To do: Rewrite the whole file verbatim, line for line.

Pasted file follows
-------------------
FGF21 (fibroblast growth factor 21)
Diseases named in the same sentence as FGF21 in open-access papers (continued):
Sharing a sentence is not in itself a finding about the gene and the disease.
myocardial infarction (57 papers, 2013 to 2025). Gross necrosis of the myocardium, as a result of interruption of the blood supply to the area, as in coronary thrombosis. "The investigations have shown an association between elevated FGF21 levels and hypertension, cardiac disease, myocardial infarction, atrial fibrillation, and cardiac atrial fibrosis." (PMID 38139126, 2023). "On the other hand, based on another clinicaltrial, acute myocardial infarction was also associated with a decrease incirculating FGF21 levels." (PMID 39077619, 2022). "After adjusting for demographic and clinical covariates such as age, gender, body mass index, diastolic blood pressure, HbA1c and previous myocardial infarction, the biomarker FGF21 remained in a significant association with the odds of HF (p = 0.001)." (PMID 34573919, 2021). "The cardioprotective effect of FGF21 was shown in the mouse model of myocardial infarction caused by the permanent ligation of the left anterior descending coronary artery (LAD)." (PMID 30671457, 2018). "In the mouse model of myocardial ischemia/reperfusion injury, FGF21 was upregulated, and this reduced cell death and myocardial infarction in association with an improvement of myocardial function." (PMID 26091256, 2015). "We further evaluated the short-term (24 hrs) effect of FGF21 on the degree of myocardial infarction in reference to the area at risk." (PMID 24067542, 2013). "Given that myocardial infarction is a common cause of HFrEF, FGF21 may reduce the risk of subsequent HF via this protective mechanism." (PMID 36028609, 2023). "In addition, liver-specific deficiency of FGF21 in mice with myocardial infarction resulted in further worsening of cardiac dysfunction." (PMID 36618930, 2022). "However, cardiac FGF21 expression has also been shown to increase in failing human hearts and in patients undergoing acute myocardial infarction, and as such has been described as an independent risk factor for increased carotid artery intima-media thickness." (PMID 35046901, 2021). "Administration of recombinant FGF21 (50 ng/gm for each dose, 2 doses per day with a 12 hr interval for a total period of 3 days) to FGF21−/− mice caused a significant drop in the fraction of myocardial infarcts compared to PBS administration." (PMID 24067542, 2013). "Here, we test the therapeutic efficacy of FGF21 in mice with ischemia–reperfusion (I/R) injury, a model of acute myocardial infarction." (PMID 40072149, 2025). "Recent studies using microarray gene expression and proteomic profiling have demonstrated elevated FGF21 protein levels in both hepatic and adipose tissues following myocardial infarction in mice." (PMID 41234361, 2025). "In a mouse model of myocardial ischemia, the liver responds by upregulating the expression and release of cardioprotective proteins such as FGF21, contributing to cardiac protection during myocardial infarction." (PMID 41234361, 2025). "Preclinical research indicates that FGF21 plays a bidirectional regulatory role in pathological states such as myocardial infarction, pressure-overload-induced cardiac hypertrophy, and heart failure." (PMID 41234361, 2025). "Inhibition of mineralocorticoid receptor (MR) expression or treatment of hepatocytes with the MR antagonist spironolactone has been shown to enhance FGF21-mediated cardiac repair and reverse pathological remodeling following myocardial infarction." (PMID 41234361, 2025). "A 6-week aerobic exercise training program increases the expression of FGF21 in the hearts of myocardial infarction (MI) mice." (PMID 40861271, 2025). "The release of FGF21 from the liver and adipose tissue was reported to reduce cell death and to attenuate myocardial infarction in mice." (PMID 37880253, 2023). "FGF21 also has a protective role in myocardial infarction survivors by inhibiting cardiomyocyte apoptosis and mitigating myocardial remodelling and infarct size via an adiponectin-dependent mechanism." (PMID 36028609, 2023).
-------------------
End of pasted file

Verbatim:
FGF21 (fibroblast growth factor 21)
Diseases named in the same sentence as FGF21 in open-access papers (continued):
Sharing a sentence is not in itself a finding about the gene and the disease.
myocardial infarction (57 papers, 2013 to 2025). Gross necrosis of the myocardium, as a result of interruption of the blood supply to the area, as in coronary thrombosis. "The investigations have shown an association between elevated FGF21 levels and hypertension, cardiac disease, myocardial infarction, atrial fibrillation, and cardiac atrial fibrosis." (PMID 38139126, 2023). "On the other hand, based on another clinicaltrial, acute myocardial infarction was also associated with a decrease incirculating FGF21 levels." (PMID 39077619, 2022). "After adjusting for demographic and clinical covariates such as age, gender, body mass index, diastolic blood pressure, HbA1c and previous myocardial infarction, the biomarker FGF21 remained in a significant association with the odds of HF (p = 0.001)." (PMID 34573919, 2021). "The cardioprotective effect of FGF21 was shown in the mouse model of myocardial infarction caused by the permanent ligation of the left anterior descending coronary artery (LAD)." (PMID 30671457, 2018). "In the mouse model of myocardial ischemia/reperfusion injury, FGF21 was upregulated, and this reduced cell death and myocardial infarction in association with an improvement of myocardial function." (PMID 26091256, 2015). "We further evaluated the short-term (24 hrs) effect of FGF21 on the degree of myocardial infarction in reference to the area at risk." (PMID 24067542, 2013). "Given that myocardial infarction is a common cause of HFrEF, FGF21 may reduce the risk of subsequent HF via this protective mechanism." (PMID 36028609, 2023). "In addition, liver-specific deficiency of FGF21 in mice with myocardial infarction resulted in further worsening of cardiac dysfunction." (PMID 36618930, 2022). "However, cardiac FGF21 expression has also been shown to increase in failing human hearts and in patients undergoing acute myocardial infarction, and as such has been described as an independent risk factor for increased carotid artery intima-media thickness." (PMID 35046901, 2021). "Administration of recombinant FGF21 (50 ng/gm for each dose, 2 doses per day with a 12 hr interval for a total period of 3 days) to FGF21−/− mice caused a significant drop in the fraction of myocardial infarcts compared to PBS administration." (PMID 24067542, 2013). "Here, we test the therapeutic efficacy of FGF21 in mice with ischemia–reperfusion (I/R) injury, a model of acute myocardial infarction." (PMID 40072149, 2025). "Recent studies using microarray gene expression and proteomic profiling have demonstrated elevated FGF21 protein levels in both hepatic and adipose tissues following myocardial infarction in mice." (PMID 41234361, 2025). "In a mouse model of myocardial ischemia, the liver responds by upregulating the expression and release of cardioprotective proteins such as FGF21, contributing to cardiac protection during myocardial infarction." (PMID 41234361, 2025). "Preclinical research indicates that FGF21 plays a bidirectional regulatory role in pathological states such as myocardial infarction, pressure-overload-induced cardiac hypertrophy, and heart failure." (PMID 41234361, 2025). "Inhibition of mineralocorticoid receptor (MR) expression or treatment of hepatocytes with the MR antagonist spironolactone has been shown to enhance FGF21-mediated cardiac repair and reverse pathological remodeling following myocardial infarction." (PMID 41234361, 2025). "A 6-week aerobic exercise training program increases the expression of FGF21 in the hearts of myocardial infarction (MI) mice." (PMID 40861271, 2025). "The release of FGF21 from the liver and adipose tissue was reported to reduce cell death and to attenuate myocardial infarction in mice." (PMID 37880253, 2023). "FGF21 also has a protective role in myocardial infarction survivors by inhibiting cardiomyocyte apoptosis and mitigating myocardial remodelling and infarct size via an adiponectin-dependent mechanism." (PMID 36028609, 2023).